I you can fit a 280mm (140.2) radiator with 120mm fans an adapters - do it! You'll have more surface area, and the adapters will create a kind of "shroud" :)

Oh and remember - distiller water plus silver!
Bitspower DualPOM looks really nice. I've had my eye on the HWLabs Black Ice Radiators. I do like the glossy black. Although that shouldn't be the only reason to choose it .

Quote:
Originally Posted by Dazmode View Post
For step by step approach, perhaps Koolance Rp452x2 will be better choice, because you can have one pump at first and add second pump later.

EK D5 dual serial top can be used with two pumps only, so you can't go away with one pump. You can screw acrylic tube (50mm or 60mm) to this top with special part called Link.

Your idea about using 140mm rad with adapter may work, but you need to watch for total thickness, so whole assembly won't hit your RAM modules.

Quality wise everybody have problems lately. Aquacomputer is especially bad recently with lack of QC and expensive RMA procedure. The only spotless manufacturer in our books is Watercool with Heatkillers, but they are quite expensive to get. Overall whatever you choose you have pretty much the same probability of being... unlucky?
I thought about the Koolance Rp452x2, but I'm not a big fan of bay reservoirs. Reading people's complaints of trying to bleed the Koolance Rp452x2 really didn't help either.
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Old October 2, 2011, 03:02 PM
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You won't be able to use 120mm to 140mm adapters unless you case was designed to use 140mm fans otherwise spacing will be incorrect (i.e. fans won't line up to holes on case).
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Old October 2, 2011, 09:40 PM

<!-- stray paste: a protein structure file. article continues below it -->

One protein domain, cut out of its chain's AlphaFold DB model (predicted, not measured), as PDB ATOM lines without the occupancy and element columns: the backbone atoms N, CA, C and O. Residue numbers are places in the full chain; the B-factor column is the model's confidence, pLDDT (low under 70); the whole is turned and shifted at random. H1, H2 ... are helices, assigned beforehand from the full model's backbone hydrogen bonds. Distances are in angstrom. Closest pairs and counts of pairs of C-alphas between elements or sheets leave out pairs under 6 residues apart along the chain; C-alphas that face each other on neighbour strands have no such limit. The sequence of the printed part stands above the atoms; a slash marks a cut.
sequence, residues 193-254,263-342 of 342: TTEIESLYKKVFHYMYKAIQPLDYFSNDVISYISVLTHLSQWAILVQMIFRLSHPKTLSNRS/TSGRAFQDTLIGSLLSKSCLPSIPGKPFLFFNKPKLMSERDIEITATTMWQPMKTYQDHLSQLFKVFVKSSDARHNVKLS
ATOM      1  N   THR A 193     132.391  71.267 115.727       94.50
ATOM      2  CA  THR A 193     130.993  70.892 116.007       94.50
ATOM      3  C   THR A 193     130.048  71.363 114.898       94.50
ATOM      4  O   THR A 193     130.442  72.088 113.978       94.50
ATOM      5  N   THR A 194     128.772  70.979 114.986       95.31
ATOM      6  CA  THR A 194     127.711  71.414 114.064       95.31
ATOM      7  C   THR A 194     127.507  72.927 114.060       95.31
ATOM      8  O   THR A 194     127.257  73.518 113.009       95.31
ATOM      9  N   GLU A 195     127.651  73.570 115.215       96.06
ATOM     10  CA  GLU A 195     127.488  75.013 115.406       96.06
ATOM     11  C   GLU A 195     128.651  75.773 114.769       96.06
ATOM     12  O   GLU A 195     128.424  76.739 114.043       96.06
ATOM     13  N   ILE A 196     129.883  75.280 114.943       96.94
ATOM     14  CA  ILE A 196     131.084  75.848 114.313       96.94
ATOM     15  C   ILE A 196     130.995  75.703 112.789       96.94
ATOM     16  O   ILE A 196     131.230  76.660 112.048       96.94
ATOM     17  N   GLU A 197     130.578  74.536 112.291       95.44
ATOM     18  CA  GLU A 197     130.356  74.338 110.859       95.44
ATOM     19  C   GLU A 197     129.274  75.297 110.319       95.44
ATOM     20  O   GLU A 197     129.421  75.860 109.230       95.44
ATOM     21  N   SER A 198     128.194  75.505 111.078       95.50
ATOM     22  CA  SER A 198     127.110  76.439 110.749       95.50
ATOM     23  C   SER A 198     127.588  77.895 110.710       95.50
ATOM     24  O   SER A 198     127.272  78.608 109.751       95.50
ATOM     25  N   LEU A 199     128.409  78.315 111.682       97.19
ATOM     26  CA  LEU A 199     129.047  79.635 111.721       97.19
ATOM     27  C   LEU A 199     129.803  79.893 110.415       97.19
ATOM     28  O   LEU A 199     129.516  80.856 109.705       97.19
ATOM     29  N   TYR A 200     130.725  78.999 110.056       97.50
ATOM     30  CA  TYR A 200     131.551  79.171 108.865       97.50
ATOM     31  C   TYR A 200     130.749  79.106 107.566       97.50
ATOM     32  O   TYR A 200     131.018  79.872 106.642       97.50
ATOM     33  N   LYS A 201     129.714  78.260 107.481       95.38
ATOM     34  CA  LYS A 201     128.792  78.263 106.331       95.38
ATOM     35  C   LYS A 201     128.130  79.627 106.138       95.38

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Honestly, I would stick to copper blocks and avoid plating. The Koolance CPU 370 is well designed block, but the plating is extremely thin on the microchannels. You can easily damage the plating on the microchannels just trying clean it.

I would avoid full cover chipset blocks for the time being. They can be rather difficult to install, and are a pain to clean. Full cover GPU blocks are slightly easier to install, but well worth effort in terms of thermal and noise reduction performance.

If you are interested in dual pumps, then you might as well start off with two and buy a dual top if you are considering a single loop. As far as reservoirs go, I have not found one that a like. I own 30 or so.
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Old October 2, 2011, 09:44 PM
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Quote:
Originally Posted by matari View Post
s far as reservoirs go, I have not found one that a like. I own 30 or so.
This is priceless. Same here.
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Silent Sniper Build: Final Video, XSPC H1 Cube case, Supreme HF, 2xGTX470, GA G1 Sniper, Dominators, 2x Triple rad, Triebwerk Fans, 2x D5, Custom Sleeving
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Old October 3, 2011, 08:10 PM
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Quote:
Originally Posted by matari View Post
Honestly, I would stick to copper blocks and avoid plating. The Koolance CPU 370 is well designed block, but the plating is extremely thin on the microchannels. You can easily damage the plating on the microchannels just trying clean it.

I would avoid full cover chipset blocks for the time being. They can be rather difficult to install, and are a pain to clean. Full cover GPU blocks are slightly easier to install, but well worth effort in terms of thermal and noise reduction performance.

If you are interested in dual pumps, then you might as well start off with two and buy a dual top if you are considering a single loop. As far as reservoirs go, I have not found one that a like. I own 30 or so.
Yikes. Knowing my luck I'd probably scratch the plating too. A cheaper block would also make it easier to afford dual pumps from the get-go. I thinks it's time to revise my spreadsheet
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Old October 3, 2011, 09:29 PM
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Don't get me wrong; Koolance 370 is great block and I'm sure you would be happy with it. Here is a pick of what I mean:



You can see the copper through the plating. The microchannels are so close I am sure the plater had issues with plating the base. It's to bad koolance does not provide a block with just a copper base. This block does block does so many other things correct. The mounting system is simple, very few parts. Mounting on AMD system is similar to intel. The block makes excellent contact Intel chips.

Last edited by matari; October 3, 2011 at 09:43 PM.